Publication News

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Oxygen Loss

6th June 2019

What Triggers Oxygen Loss in Oxygen Redox Cathode Materials?

Research by the Peter Bruce Group and collaborators at Uppsala University, the University of Kent and  Paul Scherrer Institut as reported in Chemistry of Materials clarifies It is possible to increase the charge capacity of transitionmetal (TM) oxide cathodes in alkali-ion batteries by invoking redox reactions on the oxygen. However, oxygen loss often occurs. To explore what affects oxygen loss in oxygen redox materials, they compared two analogous Na-ion cathodes, P2-Na0.67Mg0.28Mn0.72O2 and P2- Na0.78Li0.25Mn0.75O2. On charging to 4.5 V, >0.4e − are removed from the oxide ions of these materials, but neither compound exhibits oxygen loss. Li is retained in P2-Na0.78Li0.25Mn0.75O2 but displaced from the TM to the alkali metal layers, showing that vacancies in the TM layers, which also occur in other oxygen redox compounds that exhibit oxygen loss such as Li[Li0.2Ni0.2Mn0.6]O2, are not a trigger for oxygen loss. On charging at 5 V, P2-Na0.78Li0.25Mn0.75O2 exhibits oxygen loss, whereas P2-Na0.67Mg0.28Mn0.72O2 does not. Under these conditions, both Na+ and Li+ are removed from P2-Na0.78Li0.25Mn0.75O2, resulting in underbonded oxygen (fewer than 3 cations coordinating oxygen) and surface-localized O loss. In contrast, for P2-Na0.67Mg0.28Mn0.72O2, oxygen remains coordinated by at least 2 Mn4+ and 1 Mg2+ ions, stabilizing the oxygen and avoiding oxygen loss.

Li short-circuit

6th June 2019

Microstructural Growth of Lithium in All-Solid-State Batteries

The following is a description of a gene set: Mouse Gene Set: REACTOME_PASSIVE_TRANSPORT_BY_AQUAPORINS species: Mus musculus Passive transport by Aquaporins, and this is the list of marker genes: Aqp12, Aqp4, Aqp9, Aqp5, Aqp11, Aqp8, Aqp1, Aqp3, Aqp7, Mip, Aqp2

Research by the Peter Bruce Group and collaborators at the University of Cambridge as reported in Chemistry of Materials explains All-solid-state batteries potentially offer safe, high-energy-density electrochemical energy storage, yet are plagued with issues surrounding Li microstructural growth and subsequent cell death. The researchers use 7Li NMR chemical shift imaging and electron microscopy to track Li microstructural growth in the garnet-type solid electrolyte, Li6.5La3Zr1.5Ta0.5O12. They follow the early stages of Li microstructural growth during galvanostatic cycling, from the formation of Li on the electrode surface to dendritic Li connecting both electrodes in symmetrical cells, and correlate these changes with alterations observed in the voltage profiles during cycling and impedance measurements. During these experiments, they observe transformations at both the stripping and plating interfaces, indicating heterogeneities in both Li removal and deposition. At low current densities, 7Li magnetic resonance imaging detects the formation of Li microstructures in cells before short-circuits are observed and allows changes in the electrochemical profiles to be rationalized

Anisotopic Fracture

31st May 2019

Anisotropic Fracture Dynamics Due to Local Lattice Distortions

A brittle material under loading fails by the nucleation and propagation of a sharp crack. Combining annular dark-field scanning transmission electron microscopy and empirical molecular dynamics that are validated by first-principles calculations, researchers at MIT, Oxford and ePSIC have shown in ACS Nano that local atomic distortions from different types of atoms causes a propagation anisotropy.  Conventional  conditions for brittle failure such as surface energy, elasticity, and crack geometry cannot account for this anisotropy because this kind of anisotropy has not been considered as a parameter in traditional theories.

Writing NV Qubits in Diamond

18th May 2019

Laser writing of individual nitrogen-vacancy defects in diamond with near-unity yield

Professor Jason Smith and his fellow NQIT colleagues based in Engineering Science and at the University of Warwick demonstrate, in a paper published in Optica, the success of the new method to create particular defects in diamonds known as nitrogen-vacancy (NV) colour centres. These comprise a nitrogen impurity in the diamond (carbon) lattice located adjacent to an empty lattice site or vacancy. The ability to write NV centres into diamond with a high degree of control is an essential first step towards being able to engineer atomic defect structures for the development of a new generation of quantum information technologies.  Further news articles are available on the Oxford News and EurekAlert.

Nanosims of Se in CdTe

16th May 2019

Understanding the role of selenium in defect passivation for highly efficient selenium-alloyed cadmium telluride solar cells